Thursday, March 08, 2007

Furred grey gloves and hot air

This post is partly in response to Kemberlee's request for more whimsies from the twelfth century world, and partly because I've been meaning to do it anyway. Continuing to research and still currently digesting a thesis by Susan Atkin 'The Bigod Family: an investigation into their lands and activities 1066-1306, I have been fascinated by the list of petty serjeantries held by the family. A serjeantry was land held in return for performing a particular service or giving a particular gift to the king. Some of these services and gifts are a tad curious to say the least. Take a look.
Banningham in Norfolk was the one that Roger Bigod II (my hero) purchased from one Avice Tussard and aforementioned Hubert Corn de Boeuf and was held for the provision of one crossbowman and one man with a lance, valued at £3.3s and 3 1/2 d

Berwick in Wiltshire was inherited by the Bigods from the Bassets (mid 13thC) and was held for one sparrowhawk.

Cratfield in Suffolk was held by the Bigods from 1242 for one clove gilleyflower.

Haddiscoe in Norfolk had been held by the Bigods from 1086 for the provision of one man with a lance.

Kersey in Suffolk, another Basset inheritance was held for one pair of gilt spurs, valued at 6d.

Langham in Norfolk was held by Roland le Pettur who held it for a leap, whistle and fart. (!!!) (In English, 'le Pettur' means 'the farter.' I don't know how much research has been done into the subject of musical farting as entertainment, but I seem to recall that it does exist as an art form. Presumably Roland must have eaten plenty of onions and beans in preparation for his performance. I wonder if the office was one of court jester.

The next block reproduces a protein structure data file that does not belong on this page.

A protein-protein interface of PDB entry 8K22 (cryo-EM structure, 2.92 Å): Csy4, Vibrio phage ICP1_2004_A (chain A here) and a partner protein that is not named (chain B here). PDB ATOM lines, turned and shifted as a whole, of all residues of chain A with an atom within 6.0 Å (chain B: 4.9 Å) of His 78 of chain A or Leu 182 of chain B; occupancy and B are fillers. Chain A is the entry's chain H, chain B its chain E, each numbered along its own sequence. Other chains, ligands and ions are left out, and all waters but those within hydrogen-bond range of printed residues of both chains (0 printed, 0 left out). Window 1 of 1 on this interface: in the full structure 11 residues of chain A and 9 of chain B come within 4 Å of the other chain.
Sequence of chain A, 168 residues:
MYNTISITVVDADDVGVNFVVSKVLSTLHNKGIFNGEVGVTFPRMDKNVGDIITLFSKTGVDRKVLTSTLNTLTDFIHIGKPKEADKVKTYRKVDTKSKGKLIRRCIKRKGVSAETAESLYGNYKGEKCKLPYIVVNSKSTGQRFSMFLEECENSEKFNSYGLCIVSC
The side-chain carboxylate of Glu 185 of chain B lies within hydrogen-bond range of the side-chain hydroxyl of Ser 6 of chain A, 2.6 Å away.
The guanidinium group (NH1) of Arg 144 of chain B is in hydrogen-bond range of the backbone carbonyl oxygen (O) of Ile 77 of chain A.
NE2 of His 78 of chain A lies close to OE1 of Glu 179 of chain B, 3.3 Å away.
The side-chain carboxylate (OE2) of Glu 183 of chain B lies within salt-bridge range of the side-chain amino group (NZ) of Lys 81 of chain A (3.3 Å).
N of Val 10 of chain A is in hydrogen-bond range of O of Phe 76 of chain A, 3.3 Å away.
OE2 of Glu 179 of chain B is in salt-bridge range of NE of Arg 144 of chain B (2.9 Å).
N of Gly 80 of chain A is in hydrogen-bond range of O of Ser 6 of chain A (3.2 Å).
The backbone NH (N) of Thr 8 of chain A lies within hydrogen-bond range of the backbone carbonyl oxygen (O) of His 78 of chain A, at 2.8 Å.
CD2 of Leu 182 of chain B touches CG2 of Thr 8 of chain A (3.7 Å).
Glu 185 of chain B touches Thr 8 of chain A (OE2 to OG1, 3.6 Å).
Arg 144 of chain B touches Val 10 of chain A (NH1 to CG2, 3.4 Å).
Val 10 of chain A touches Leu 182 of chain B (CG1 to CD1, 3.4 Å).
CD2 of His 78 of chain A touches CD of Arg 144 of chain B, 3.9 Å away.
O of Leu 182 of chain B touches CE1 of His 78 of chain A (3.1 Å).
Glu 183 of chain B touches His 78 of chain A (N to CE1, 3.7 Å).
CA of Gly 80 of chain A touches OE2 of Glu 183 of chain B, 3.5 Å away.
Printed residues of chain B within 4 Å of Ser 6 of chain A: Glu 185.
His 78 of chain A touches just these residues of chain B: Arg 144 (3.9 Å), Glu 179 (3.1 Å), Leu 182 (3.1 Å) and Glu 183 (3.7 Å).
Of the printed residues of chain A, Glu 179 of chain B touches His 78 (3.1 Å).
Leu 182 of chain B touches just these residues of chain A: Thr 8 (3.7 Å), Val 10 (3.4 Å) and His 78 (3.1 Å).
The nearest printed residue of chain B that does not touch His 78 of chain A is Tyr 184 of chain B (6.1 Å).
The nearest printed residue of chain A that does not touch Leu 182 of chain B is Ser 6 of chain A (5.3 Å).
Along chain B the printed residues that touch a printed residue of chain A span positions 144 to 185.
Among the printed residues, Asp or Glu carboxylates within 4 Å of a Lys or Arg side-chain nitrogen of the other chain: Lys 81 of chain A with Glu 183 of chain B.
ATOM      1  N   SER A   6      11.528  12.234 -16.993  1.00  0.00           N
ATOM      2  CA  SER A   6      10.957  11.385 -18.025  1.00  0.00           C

Swainsthorpe in Norfolk had been held by the Bigods from 1086 for the provision of one crossbowman and one lancer for thirty days in time of war to guard Norwich castle.

Tasburgh was held for the service of one horseman in time of war in England.

Woking in Surrey was another Basset inheritance and the service due was one pair of furred grey gloves.

So there you have it. Mundane practicality, little touches of luxury and the slapstick absurd. I love Medieval society!


Carla said...

Some of these are fascinating. Did they hold the land indefinitely for providing the gift or service, or was there a fixed term, or did the gift or service have to be repeated each year like a rental, or what?

Elizabeth Chadwick said...

Hi Carla,

The land appears to have been held indefinitely and to have been hereditory as Roland le Pettur's son held the serjeantry after him and on the same terms. I recall reading elsewhere that certainly in Roland's case, the service was performed at least once a year at Christmas. Servants leans over to whisper to the King sitting at dinner, 'Sire,the entertainment's arrived)! It doesn't say with the others but I would assume from my other readings and meanderings that it's an annual thing.

Anonymous said...

No time to email (no energy, really - bronchitis is a greedy creature) but I just took your name in vain on my foodblog and used your words, so I thought you might appreciate knowing. Your gingerbread comments have given me much to think about, which is good cos I have thinking time while I recover.